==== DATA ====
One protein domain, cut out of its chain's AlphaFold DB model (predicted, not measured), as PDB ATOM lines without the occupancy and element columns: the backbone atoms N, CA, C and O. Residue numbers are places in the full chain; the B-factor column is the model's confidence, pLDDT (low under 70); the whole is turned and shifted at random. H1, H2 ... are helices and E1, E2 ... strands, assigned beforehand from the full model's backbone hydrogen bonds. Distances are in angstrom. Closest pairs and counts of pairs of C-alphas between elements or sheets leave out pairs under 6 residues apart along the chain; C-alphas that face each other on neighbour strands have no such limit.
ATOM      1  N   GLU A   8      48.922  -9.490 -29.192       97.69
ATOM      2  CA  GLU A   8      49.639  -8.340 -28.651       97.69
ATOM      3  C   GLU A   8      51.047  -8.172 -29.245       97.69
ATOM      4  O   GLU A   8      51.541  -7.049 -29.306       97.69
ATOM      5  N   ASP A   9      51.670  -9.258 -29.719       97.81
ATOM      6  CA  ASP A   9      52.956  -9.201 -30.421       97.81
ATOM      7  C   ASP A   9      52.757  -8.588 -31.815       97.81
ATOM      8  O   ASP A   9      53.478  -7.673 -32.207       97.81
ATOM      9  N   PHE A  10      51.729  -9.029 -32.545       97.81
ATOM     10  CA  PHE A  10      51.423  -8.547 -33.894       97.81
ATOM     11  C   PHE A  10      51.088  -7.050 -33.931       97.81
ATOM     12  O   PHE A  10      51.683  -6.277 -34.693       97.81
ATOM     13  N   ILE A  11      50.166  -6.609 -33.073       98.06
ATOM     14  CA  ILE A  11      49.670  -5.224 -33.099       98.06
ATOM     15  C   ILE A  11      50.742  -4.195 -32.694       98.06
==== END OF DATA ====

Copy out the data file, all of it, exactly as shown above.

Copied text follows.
One protein domain, cut out of its chain's AlphaFold DB model (predicted, not measured), as PDB ATOM lines without the occupancy and element columns: the backbone atoms N, CA, C and O. Residue numbers are places in the full chain; the B-factor column is the model's confidence, pLDDT (low under 70); the whole is turned and shifted at random. H1, H2 ... are helices and E1, E2 ... strands, assigned beforehand from the full model's backbone hydrogen bonds. Distances are in angstrom. Closest pairs and counts of pairs of C-alphas between elements or sheets leave out pairs under 6 residues apart along the chain; C-alphas that face each other on neighbour strands have no such limit.
ATOM      1  N   GLU A   8      48.922  -9.490 -29.192       97.69
ATOM      2  CA  GLU A   8      49.639  -8.340 -28.651       97.69
ATOM      3  C   GLU A   8      51.047  -8.172 -29.245       97.69
ATOM      4  O   GLU A   8      51.541  -7.049 -29.306       97.69
ATOM      5  N   ASP A   9      51.670  -9.258 -29.719       97.81
ATOM      6  CA  ASP A   9      52.956  -9.201 -30.421       97.81
ATOM      7  C   ASP A   9      52.757  -8.588 -31.815       97.81
ATOM      8  O   ASP A   9      53.478  -7.673 -32.207       97.81
ATOM      9  N   PHE A  10      51.729  -9.029 -32.545       97.81
ATOM     10  CA  PHE A  10      51.423  -8.547 -33.894       97.81
ATOM     11  C   PHE A  10      51.088  -7.050 -33.931       97.81
ATOM     12  O   PHE A  10      51.683  -6.277 -34.693       97.81
ATOM     13  N   ILE A  11      50.166  -6.609 -33.073       98.06
ATOM     14  CA  ILE A  11      49.670  -5.224 -33.099       98.06
ATOM     15  C   ILE A  11      50.742  -4.195 -32.694       98.06